Khan Acadamy founder honored with Patrick J. McGovern Tech for Humanity Luminary


Sal Khan, an Indian American, who is known for creating an extensive online platform that offers free education, has now been recognized for his tireless efforts.

Khan Academy has become an invaluable source for quality education for millions of students across the world. As of today, Khan produced over 6,500 video lessons teaching a wide spectrum of academic subjects, originally focusing on mathematics and sciences.

For this open-hearted gesture of offering all this content for free, Khan has been was honored as the Patrick J. McGovern Tech for Humanity Luminary for a lifetime of achievement and his extraordinary impact expanding access to learning worldwide.

The Patrick J. McGovern Tech for Humanity Prize is an inaugural honor presented by The Computer History Museum, and it was awarded on April 28.

The Prize fosters a global community committed to tech for good, advancing work for social impact, highlighting role models, and inspiring the next generation of innovators.

“The Patrick J. McGovern Tech for Humanity Prize program is part of CHM’s expanding work in advancing tech in service to humanity,” said Museum CEO Dan’l Lewin.

“We decode technology for everyone, not only telling stories about the pioneers of our computing past, but also decoding our ever-evolving digital world with the stories of innovators creating new tech solutions today.”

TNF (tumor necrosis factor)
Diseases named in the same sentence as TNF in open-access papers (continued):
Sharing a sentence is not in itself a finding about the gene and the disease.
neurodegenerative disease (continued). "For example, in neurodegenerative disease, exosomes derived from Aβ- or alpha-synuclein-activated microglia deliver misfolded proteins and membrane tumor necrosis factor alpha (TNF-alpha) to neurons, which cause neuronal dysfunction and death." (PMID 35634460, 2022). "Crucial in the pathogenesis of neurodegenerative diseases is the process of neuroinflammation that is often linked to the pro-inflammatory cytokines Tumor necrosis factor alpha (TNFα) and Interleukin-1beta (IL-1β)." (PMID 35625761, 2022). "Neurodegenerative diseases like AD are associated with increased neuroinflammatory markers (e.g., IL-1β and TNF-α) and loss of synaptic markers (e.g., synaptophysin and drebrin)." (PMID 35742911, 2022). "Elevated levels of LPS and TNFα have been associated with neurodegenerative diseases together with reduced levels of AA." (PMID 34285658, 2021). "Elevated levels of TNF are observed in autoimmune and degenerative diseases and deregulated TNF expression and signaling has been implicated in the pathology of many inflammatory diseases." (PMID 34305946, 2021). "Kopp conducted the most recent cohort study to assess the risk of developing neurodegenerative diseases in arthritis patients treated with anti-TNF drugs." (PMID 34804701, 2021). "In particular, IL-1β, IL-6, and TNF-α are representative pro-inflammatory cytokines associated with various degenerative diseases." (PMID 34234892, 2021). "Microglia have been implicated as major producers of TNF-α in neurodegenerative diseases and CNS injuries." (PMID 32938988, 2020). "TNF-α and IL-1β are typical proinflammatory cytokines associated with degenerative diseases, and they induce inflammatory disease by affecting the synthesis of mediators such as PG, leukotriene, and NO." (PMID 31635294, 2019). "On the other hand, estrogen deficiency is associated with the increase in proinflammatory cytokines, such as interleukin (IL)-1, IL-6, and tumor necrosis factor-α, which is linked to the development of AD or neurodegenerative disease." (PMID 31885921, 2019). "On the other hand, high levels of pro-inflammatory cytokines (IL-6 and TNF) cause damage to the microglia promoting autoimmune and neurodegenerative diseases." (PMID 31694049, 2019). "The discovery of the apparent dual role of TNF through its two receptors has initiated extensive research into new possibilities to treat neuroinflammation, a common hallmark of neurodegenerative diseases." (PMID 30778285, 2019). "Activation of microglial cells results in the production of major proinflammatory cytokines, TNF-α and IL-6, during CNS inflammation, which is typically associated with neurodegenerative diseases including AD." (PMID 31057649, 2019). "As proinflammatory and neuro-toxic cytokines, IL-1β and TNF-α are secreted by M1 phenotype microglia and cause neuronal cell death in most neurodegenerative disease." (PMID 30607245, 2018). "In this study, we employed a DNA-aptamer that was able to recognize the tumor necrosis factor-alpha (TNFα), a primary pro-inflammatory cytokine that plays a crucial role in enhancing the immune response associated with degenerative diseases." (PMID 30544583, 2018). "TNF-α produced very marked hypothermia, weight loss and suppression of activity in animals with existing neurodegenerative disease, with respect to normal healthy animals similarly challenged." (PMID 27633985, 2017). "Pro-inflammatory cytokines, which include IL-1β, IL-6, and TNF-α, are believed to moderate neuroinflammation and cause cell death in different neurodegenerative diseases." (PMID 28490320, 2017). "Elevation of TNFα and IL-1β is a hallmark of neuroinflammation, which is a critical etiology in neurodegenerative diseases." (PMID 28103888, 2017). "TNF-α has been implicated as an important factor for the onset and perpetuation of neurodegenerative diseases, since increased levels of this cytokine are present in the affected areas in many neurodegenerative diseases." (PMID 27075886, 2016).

Khan started Khan Academy in 2005 to help his cousins. In addition to setting the vision and direction for Khan Academy, the Indian American entrepreneur still makes a lot of videos, along with many educators in his platform.

Khan Academy has reached more than 120 million registered users in 190 countries, CHM said in a news release.

CHM honored two other individuals for their inaugural prize, they were, Mercy Nyamewaa Asiedu and Michael Beernstein.

The winners were awarded $100,000 for their dedication to tech for good, their future promise, and the potential impact of their proposed projects.

“The Committee selected the honorees and finalists from a pool of 80 extraordinary candidates, all of whom are pursuing audacious innovations focused on meeting urgent challenges,” said Paul Saffo, futurist and the selection committee chair.

“We are thrilled to honor the remarkable legacy of Patrick J. McGovern with these outstanding Tech for Humanity prizewinners,” said Patrick McGovern, chair of the Patrick J. McGovern Foundation, which supports the prize.